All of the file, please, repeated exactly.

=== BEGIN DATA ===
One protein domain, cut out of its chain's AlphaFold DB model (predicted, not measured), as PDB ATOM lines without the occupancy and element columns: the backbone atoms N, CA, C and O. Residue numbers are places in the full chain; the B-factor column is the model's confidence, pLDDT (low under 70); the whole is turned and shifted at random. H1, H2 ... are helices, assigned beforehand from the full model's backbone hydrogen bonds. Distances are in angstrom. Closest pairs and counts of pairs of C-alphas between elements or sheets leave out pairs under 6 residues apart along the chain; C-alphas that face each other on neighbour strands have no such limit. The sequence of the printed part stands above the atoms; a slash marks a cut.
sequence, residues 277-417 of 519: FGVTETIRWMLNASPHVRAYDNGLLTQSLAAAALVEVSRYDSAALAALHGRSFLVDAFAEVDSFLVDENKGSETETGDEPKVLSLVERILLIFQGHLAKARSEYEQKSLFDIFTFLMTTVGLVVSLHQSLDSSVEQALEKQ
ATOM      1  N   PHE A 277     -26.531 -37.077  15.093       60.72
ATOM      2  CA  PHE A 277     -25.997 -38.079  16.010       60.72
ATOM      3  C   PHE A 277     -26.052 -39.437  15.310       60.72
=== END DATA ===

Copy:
One protein domain, cut out of its chain's AlphaFold DB model (predicted, not measured), as PDB ATOM lines without the occupancy and element columns: the backbone atoms N, CA, C and O. Residue numbers are places in the full chain; the B-factor column is the model's confidence, pLDDT (low under 70); the whole is turned and shifted at random. H1, H2 ... are helices, assigned beforehand from the full model's backbone hydrogen bonds. Distances are in angstrom. Closest pairs and counts of pairs of C-alphas between elements or sheets leave out pairs under 6 residues apart along the chain; C-alphas that face each other on neighbour strands have no such limit. The sequence of the printed part stands above the atoms; a slash marks a cut.
sequence, residues 277-417 of 519: FGVTETIRWMLNASPHVRAYDNGLLTQSLAAAALVEVSRYDSAALAALHGRSFLVDAFAEVDSFLVDENKGSETETGDEPKVLSLVERILLIFQGHLAKARSEYEQKSLFDIFTFLMTTVGLVVSLHQSLDSSVEQALEKQ
ATOM      1  N   PHE A 277     -26.531 -37.077  15.093       60.72
ATOM      2  CA  PHE A 277     -25.997 -38.079  16.010       60.72
ATOM      3  C   PHE A 277     -26.052 -39.437  15.310       60.72